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What to expect


Dementia is a collective term for symptoms which range from memory loss, mood change, and problems with communication. These symptoms appear after damage to the brain through disease. Symptoms are progressive, meaning they worsen over time.

Speech and language therapy can benefit people with dementia. Speech and language therapy will help to maintain and support memory, communication, eating, drinking and swallowing difficulties.

What is dementia?

Dementia is an umbrella term used to describe the symptoms which occur as a result of damage to the brain caused by certain diseases or small strokes. Dementia is progressive, which means that over time, symptoms will deteriorate. The rate at which dementia will deteriorate depends on which type and at what stage a person's dementia is at. Severity will depend on:

  • The individual
  • Lifestyle
  • Adherence to medication
  • Type of dementia
  • Age of onset
  • Other medical conditions

Dementia mainly affects men and women over the age of 65 however occasionally younger people can have dementia.

What causes dementia?

The cause of dementia is damage to the brain; there are many different diseases that can cause this damage. The most common cause of dementia is old age.

Types of Dementia

There are many different types of Dementia some of the most common forms of dementia include:

Alzhiemer's disease

Alzhiemer's is the most common disease to cause dementia. Short term memory problems are the early signs and symptoms of Alzhiemer's disease.

Vascular dementia

Vascular dementia is when the oxygen supply to the brain can be disrupted leading to some of the brain cells to dying.

Lewy bodies dementia

Lewy bodies dementia is when abnormal cell structures develop in the nerve cells.

Fronto-temporal dementia

Fronto-temporal dementia is when personality and behaviour changes are most noticeable and problems start in the front of the brain.

How is dementia diagnosed?

Dementia is diagnosed by a medical professional, working within a multidisciplinary team and will take many different aspects into consideration. It may take a few assessments until a final diagnosis is given. The speech and language therapist plays a key role in assessing, identifying and treating individuals with dementia.

What problems caused by dementia can speech and language therapy help with?

There are many different problems which are caused by dementia which speech and language therapy can help with. Below is a list of areas which speech and language therapy can help with:

Benefits of speech and language therapy for someone with dementia include:

How does speech and language therapy help dementia?

Speech and language therapy helps people who suffer from dementia. Speech and language therapists can offer help and advice on language, communication, information processing, memory, as well as eating, drinking and swallowing guidelines. Speech and language therapy can include assessment and advice as well as support for the individual and their family.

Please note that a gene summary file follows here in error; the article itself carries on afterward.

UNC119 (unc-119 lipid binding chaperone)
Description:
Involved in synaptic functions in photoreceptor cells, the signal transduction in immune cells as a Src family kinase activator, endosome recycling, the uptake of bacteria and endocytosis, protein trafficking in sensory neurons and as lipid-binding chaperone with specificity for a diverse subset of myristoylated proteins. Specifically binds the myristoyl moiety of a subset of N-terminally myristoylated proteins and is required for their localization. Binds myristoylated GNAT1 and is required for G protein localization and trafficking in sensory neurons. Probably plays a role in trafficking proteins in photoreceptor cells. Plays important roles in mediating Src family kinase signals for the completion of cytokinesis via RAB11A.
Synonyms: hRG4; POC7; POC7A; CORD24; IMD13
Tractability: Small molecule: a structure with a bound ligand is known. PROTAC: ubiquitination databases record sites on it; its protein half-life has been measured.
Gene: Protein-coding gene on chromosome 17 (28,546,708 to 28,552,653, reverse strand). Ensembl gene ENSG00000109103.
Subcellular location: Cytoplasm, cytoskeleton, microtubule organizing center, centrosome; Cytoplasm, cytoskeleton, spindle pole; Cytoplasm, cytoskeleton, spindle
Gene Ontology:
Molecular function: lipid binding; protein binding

What would speech and language therapy treatment for dementia involve?

Speech and language therapy treatment for dementia will involve a tailored speech and language therapy programme and will take into account the severity of the dementia. Speech and language therapy for dementia may involve some or all of the approaches below:

There are many other approaches that may help dementia depending upon the individual and stage of the dementia. Some of these methods may be discussed in an initial appointment with the speech and language therapist.

How do I arrange a speech and language therapy assessment?

To arrange a speech and language therapy assessment please email or call 0330 0885 643.


Dementia is a collective term for symptoms which are caused by damage to the brain. The most common cause is Alzhiemer's disease. Dementia mainly affects adults over the age of 65 however younger people can also be affected. Speech and language therapy can help with many different symptoms of dementia and can offer different ways of dealing with the symptoms of dementia as well as different approaches for families and carers. To arrange an appointment please email or call 0330 0885 643 and our team will be happy to help.

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To speak to a Speech and Language Therapist or to book an appointment, call us on 0161 883 0111 or email


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All our speech and language therapists are registered with the RCSLT and the HCPC

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